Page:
ErgoIntelligence™ Manual Materials Handling (MMH)
The ErgoIntelligence™ MMH (Manual Material Handling) modules focus on material handling applications and provide an in-depth risk analysis for low-back injury using the NIOSH Lifting Equation, Biomechanics, Energy Expenditure, Mital Tables and Snook & Ciriello Tables. All modules include extensive Help and can be purchased individually.
MMH Modules include:
EI-MMH-N : NIOSH Lifting Equation with multi-task analysis
EI-MMH-NPRO : MMH-N with 2D biomechanics and 2D manikin facility
EI-MMH-SCM : Snook & Ciriello and Mital Table analysis
EI-MMH-SCMPRO : MMH-SCM with biomechanics
EI-MMH-EE : Energy Expenditure
After assessing a manual material handling task (i.e. lifting, lowering, pulling, pushing, carrying), the programs also indicate numerous generic recommendations to prevent risk of work-related Low Back Injury.
There are two versions for the NIOSH Lifting Equation module (both incorporating Single and Multi-Task), with the PRO version including biomechanics and a manikin stick figure that can be manipulated.
The computed equation can provide health and safety practitioners with an empirical weight limit for manual lifting/lowering. This weight limit is referred by NIOSH as the Recommended Weight Limit (RWL). In addition to calculating the RWL for a single task, the NIOSH Lifting Equation module(s) also perform Multi-task analyses. The addition of this feature allows a comprehensive risk analysis of lifting and lowering tasks.
There are two versions of the Snook & Ciriello / Mital Tables module. The PRO version includes Biomechanical Analysis and calculates the joint moment, and compression forces and shear forces at the L5/S1 disc.
The Snook & Ciriello tables can be used for the evaluation and design of manual handling (lifting, lowering, pushing, pulling and carrying) tasks. The data in these tables was obtained through extensive research from 11 studies over the past 30 years.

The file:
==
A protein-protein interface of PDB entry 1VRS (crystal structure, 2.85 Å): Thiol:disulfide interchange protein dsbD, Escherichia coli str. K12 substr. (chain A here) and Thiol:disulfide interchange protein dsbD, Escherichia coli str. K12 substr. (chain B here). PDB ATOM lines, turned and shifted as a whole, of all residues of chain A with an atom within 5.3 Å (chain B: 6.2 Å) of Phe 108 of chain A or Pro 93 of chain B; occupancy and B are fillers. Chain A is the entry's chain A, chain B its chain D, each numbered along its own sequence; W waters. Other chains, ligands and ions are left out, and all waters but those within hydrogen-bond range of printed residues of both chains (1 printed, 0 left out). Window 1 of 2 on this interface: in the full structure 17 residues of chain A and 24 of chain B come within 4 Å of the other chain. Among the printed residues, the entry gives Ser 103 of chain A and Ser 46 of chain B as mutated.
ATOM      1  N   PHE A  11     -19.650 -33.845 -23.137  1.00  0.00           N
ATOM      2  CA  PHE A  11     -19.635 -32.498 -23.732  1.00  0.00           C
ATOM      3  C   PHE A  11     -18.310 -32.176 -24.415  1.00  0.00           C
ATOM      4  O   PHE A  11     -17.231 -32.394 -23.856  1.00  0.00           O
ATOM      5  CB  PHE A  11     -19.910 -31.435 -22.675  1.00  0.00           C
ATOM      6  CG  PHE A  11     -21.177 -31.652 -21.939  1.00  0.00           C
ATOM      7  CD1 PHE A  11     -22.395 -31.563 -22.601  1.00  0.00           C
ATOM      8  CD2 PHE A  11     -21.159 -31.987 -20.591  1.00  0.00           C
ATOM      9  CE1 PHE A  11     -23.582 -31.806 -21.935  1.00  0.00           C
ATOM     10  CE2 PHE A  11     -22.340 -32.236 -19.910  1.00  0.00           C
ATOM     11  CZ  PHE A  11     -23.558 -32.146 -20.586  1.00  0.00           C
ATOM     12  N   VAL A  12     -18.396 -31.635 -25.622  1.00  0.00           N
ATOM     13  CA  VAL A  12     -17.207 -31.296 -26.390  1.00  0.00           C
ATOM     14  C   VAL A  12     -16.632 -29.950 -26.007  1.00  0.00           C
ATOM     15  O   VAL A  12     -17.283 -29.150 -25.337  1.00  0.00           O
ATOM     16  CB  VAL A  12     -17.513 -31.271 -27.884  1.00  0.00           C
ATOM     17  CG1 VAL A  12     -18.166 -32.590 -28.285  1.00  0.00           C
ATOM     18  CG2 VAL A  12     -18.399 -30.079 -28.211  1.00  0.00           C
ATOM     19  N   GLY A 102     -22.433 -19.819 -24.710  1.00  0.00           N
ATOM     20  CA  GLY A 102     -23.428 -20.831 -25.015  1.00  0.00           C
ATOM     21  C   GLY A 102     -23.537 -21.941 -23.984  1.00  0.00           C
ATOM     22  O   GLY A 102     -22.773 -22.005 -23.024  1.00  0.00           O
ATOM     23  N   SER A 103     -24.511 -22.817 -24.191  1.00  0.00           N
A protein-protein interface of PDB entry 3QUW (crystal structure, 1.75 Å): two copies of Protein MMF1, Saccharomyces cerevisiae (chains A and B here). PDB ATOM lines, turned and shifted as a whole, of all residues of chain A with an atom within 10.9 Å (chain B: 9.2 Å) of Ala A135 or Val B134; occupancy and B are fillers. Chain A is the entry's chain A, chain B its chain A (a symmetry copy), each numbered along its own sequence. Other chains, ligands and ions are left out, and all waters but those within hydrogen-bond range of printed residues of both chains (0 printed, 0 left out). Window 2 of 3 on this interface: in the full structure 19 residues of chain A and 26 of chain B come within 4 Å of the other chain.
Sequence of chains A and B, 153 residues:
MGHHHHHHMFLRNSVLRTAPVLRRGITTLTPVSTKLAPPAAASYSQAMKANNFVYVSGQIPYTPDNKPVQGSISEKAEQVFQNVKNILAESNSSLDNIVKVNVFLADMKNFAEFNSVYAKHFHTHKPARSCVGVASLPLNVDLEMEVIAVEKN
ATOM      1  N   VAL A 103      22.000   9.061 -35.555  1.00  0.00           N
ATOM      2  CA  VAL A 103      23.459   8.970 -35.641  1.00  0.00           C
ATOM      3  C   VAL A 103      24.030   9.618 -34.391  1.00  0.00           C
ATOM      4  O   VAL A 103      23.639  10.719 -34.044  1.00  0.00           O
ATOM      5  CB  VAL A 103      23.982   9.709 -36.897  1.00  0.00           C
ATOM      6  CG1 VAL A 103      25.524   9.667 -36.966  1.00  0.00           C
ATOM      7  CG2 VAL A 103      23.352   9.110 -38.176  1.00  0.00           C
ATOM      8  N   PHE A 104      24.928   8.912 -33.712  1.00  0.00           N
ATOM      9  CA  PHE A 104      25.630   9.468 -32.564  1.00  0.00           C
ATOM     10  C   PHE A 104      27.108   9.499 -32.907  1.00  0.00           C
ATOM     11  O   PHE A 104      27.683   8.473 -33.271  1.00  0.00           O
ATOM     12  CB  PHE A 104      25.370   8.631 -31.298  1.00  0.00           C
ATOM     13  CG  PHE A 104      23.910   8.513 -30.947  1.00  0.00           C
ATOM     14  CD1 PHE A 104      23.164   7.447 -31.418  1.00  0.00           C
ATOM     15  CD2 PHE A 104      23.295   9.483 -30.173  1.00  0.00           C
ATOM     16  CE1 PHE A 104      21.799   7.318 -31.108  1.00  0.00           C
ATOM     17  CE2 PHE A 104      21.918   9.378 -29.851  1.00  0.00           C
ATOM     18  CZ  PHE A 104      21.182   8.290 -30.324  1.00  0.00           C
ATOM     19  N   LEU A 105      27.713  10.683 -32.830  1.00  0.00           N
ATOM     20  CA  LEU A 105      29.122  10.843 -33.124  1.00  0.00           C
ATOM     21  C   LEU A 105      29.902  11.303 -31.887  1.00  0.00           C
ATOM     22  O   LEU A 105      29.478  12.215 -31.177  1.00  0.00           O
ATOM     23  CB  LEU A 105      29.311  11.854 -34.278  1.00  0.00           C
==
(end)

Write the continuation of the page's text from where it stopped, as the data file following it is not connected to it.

The tables are gender specific, and consist of a variety of population percentiles (i.e. 90th, 75th, 50th, 25th, and 10th percentile). Depending on the value from the tables, it indicates specific gender and working population work capabilities and limitations. It should be noted that the tables provide guidelines to assist industry in the control of low back pain through reductions in initial episodes, length of disability, and recurrences. Studies have found that rate of injury, severity and cost of injury is related to the population percentile capable of performing the task. More specifically, the results show that the higher the percentile population accommodated, the lower the incidence, cost, and severity of injury.
Mital tables utilize the same population and database used in the Snook tables. However the values are adjusted for various biomechanical, physiological, and epidemiological criteria. In addition, the data is also adjusted for factors that are commonly found to be significantly affecting the maximum acceptable weight of industrial workers.
The Mital tables can be used for the evaluation and design of manual handling (lifting, lowering, pushing, pulling and carrying) tasks. The Tables can also be used for one-handed horizontal lifting, one-handed carrying, holding, and material handling in unusual postures.
Mital tables account for seven factors that are found to significantly affect maximum acceptable weight of industrial workers. These factors are:
- Working duration;
- Limited headroom (spatial restraint);
- Asymmetrical lifting;
- Load asymmetry;
- Couplings (grip characteristic);
- Load placement clearance; and
- Heat stress.
To account for these seven factors, multipliers are used to adjust the maximum acceptable weight value.
A Job Severity Function is also included. The Job Severity Index (JSI) is based upon the ratio of the required weight of the lift to worker capacity. A JSI is a measure of the Musculoskeletal strain based on weight handled, frequency of lifting, and a worker’s physical capacity of lifting.
The Energy Expenditure module is a mathematical model (validated by various researchers) for the indirect estimation of energy expenditure. The model can be used to assess whole body fatigue, identify a specific task producing excessive fatigue, or it can be used to determine work-rest ratios.
The Energy Expenditure module can estimate metabolic rates for a specific individual or a specific gender population percentile body weight while performing a job.
The Energy Expenditure module is based on the assumption that a job can be divided into simple tasks and that the average metabolic energy rate of the job can be predicted by knowing the energy expenditure of the simple tasks and the time duration of the job. The Energy Expenditure module can be applied to stoop, squat, and arm lifts.
EI-MMH-CP-PRO Complete PRO package with MMH modules NPRO, SCMPRO, EE